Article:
Former Madisonian Tom Teslik celebrates a new album from his band Pollinators. Info
Tom Teslik spent much of the last decade as an active participant in Madison's music community, playing in bands including Meteorade, Pushmi-Pullyu, and Building On Buildings and performing as a solo artist before starting Pollinators, a pop outfit with a melancholy streak running through its punchy jangle. Pollinators debuted with the 2016 EP Self Addressed Envelope, which found Teslik reaching for maturity, balancing some deeply personal writing about breakups and emotional crises with sugary melodies and bright guitars. Over the past couple of years, Teslik has moved back to his hometown of Moline, Illinois and slowly worked on new material for Pollinators, resulting in the project's debut full-length, Return Home. He'll celebrate the album's release here with a new live lineup of Pollinators that includes Madison's Brendan Manley on drums and Alivia Kleinfelt on bass (both are members of Dash Hounds and Squarewave), with some help from former Pollinators members Cole Haman on guitar and Matt Magnusson on drums.
Return Home lets the darkness come to the fore a little more overtly than Self Addressed Envelope, even if it's channeled through Teslik's unnervingly gentle vocals and cheerful power-pop crunch. The central contrast at work in Pollinators couldn't be more clear than it is on opening track "Beautiful Morning Terrible Day," on which Teslik repeatedly reassures us (or himself) that "it won't always be this way" and asks "is there a future, or just a past?" amid a sharp, descending chord progression that captures his gift for ever so slightly skewing guitar-pop conventions. On "Why Do You Cry," Teslik and drummer Steve Maule start with what could be a dreamy doo-wop shuffle, but inject weight and tension into it, along with lyrics that hint at a deeper displacement: "I gotta try just to be myself tonight." It's not a gloomy or despairing record by any means, but Teslik (who plays most of the instruments on Return Home himself) is at the very least taking stock and fighting to move forward, even if that means severing some connections: "It's my honor to say / You'll never see me again, K?" he sings on the closing track, "Riverbeds."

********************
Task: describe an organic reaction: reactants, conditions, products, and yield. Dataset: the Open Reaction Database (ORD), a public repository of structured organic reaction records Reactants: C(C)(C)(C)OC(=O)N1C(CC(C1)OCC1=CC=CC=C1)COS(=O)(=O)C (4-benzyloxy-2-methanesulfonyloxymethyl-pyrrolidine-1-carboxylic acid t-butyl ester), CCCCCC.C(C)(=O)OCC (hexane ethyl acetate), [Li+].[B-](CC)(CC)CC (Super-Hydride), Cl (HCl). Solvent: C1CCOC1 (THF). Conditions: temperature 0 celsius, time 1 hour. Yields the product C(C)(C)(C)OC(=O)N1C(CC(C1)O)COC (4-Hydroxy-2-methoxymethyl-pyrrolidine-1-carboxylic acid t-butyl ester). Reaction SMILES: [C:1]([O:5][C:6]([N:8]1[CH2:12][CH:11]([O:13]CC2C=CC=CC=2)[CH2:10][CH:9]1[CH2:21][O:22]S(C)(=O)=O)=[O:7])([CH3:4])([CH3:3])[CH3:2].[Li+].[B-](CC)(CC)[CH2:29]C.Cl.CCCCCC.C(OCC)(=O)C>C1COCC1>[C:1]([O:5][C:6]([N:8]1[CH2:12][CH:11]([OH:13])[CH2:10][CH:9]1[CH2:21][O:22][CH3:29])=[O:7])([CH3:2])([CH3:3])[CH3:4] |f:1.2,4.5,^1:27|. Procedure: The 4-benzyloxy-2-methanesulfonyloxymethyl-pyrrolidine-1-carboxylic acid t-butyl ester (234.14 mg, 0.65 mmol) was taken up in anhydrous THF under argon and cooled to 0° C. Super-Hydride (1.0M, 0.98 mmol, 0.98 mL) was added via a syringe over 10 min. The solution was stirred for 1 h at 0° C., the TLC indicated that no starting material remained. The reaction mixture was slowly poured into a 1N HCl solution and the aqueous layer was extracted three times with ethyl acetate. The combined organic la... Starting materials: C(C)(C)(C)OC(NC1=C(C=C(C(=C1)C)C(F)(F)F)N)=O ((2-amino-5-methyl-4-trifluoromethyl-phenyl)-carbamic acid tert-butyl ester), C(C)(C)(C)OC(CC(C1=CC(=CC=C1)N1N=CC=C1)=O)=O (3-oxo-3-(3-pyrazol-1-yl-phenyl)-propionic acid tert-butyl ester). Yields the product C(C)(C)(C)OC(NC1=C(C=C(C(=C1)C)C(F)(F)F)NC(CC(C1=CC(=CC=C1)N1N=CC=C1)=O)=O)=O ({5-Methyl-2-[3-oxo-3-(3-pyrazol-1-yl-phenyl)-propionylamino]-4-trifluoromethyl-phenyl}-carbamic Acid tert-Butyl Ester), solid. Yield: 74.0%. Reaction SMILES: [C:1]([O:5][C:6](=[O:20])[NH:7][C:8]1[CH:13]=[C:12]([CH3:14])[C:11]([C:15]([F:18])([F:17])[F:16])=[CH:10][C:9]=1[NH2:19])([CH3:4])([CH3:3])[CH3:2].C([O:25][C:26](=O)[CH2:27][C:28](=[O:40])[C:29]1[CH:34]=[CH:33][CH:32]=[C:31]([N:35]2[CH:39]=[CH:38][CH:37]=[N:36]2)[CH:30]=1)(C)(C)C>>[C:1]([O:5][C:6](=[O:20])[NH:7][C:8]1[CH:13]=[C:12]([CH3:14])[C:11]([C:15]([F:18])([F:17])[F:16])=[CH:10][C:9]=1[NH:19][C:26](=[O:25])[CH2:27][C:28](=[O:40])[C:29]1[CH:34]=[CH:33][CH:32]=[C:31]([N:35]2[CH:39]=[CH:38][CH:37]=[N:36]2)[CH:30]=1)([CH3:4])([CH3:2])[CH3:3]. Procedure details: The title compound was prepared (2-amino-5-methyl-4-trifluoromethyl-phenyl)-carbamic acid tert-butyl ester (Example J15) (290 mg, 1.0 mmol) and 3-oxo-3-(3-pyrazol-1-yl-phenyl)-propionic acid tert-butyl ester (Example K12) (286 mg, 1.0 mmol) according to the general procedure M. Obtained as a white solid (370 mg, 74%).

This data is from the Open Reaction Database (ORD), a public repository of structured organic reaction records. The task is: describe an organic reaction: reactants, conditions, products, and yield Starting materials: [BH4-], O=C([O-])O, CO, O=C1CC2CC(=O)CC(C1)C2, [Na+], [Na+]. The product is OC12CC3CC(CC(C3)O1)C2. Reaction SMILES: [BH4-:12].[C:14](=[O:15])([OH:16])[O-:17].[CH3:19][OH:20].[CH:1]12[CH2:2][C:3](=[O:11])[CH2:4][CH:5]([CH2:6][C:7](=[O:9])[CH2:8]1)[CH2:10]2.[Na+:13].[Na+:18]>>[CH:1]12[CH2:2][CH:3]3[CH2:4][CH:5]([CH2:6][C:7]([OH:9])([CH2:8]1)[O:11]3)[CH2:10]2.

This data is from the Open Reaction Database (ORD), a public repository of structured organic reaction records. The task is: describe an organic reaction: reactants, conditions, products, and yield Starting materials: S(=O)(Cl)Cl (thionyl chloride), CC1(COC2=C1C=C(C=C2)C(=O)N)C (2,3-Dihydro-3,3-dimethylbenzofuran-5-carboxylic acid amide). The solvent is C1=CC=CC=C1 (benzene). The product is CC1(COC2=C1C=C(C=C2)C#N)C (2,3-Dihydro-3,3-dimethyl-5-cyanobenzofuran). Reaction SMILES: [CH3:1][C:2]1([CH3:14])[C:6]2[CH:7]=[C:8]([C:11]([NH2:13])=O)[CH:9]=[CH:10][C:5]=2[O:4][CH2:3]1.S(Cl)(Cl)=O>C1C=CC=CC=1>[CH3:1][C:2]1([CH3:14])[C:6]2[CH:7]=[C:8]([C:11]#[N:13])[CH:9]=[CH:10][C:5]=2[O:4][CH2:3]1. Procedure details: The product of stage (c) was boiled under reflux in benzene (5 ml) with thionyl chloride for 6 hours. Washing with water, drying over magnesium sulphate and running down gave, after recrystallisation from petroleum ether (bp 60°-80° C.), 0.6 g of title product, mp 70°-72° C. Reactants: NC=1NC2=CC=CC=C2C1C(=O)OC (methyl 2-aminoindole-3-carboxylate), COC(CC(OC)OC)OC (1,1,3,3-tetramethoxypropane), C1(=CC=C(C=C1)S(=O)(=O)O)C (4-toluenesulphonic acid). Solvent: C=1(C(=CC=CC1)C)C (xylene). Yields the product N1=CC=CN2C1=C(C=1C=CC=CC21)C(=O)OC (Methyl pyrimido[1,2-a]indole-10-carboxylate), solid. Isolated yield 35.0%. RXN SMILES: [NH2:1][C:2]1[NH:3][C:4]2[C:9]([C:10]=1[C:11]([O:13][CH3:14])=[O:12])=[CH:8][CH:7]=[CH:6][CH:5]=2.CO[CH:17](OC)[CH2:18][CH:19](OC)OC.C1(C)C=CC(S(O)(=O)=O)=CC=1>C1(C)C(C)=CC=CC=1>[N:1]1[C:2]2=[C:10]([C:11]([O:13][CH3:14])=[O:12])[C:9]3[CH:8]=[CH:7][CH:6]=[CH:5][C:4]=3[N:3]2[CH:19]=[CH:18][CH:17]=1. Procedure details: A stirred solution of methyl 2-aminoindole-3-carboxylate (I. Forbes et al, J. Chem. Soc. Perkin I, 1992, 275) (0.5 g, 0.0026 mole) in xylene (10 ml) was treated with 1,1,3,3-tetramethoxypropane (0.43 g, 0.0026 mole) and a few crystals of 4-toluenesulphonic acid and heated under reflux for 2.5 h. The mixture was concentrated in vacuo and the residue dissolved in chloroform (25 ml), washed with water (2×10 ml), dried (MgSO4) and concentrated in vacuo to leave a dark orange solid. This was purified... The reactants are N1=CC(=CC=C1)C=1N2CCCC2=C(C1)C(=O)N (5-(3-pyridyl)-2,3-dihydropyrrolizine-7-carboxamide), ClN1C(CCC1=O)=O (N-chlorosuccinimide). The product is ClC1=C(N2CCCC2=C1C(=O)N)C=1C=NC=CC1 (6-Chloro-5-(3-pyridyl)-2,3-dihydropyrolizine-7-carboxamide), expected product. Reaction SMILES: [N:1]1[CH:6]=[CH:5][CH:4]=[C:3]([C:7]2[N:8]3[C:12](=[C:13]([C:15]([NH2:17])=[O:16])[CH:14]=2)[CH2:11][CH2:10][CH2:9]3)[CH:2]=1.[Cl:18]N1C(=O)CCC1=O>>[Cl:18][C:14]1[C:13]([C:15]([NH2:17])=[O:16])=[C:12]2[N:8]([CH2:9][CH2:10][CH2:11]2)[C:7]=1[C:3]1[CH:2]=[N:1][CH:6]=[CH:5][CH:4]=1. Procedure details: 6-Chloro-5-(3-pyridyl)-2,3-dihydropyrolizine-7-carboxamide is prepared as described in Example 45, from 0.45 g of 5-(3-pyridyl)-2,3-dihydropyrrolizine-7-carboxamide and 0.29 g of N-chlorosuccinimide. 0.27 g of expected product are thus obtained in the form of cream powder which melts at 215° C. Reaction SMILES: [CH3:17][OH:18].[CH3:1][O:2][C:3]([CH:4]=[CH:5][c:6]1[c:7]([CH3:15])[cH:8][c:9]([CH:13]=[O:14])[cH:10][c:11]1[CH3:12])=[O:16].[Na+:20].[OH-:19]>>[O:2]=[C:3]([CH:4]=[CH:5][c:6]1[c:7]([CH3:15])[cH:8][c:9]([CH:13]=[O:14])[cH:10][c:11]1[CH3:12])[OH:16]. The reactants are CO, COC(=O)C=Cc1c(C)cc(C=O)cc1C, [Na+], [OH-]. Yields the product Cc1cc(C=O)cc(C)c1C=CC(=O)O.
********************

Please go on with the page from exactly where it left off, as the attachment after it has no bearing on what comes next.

Pollinators kicks off a short tour here with a lineup of Madison friends. Heavy Looks has its own fun but emotionally rich take on power-pop, Neens is working on a new EP of electronic pop to follow up its 2015 release Factory Sounds, and The Momotaros play fraught and grimy punk. —Scott Gordon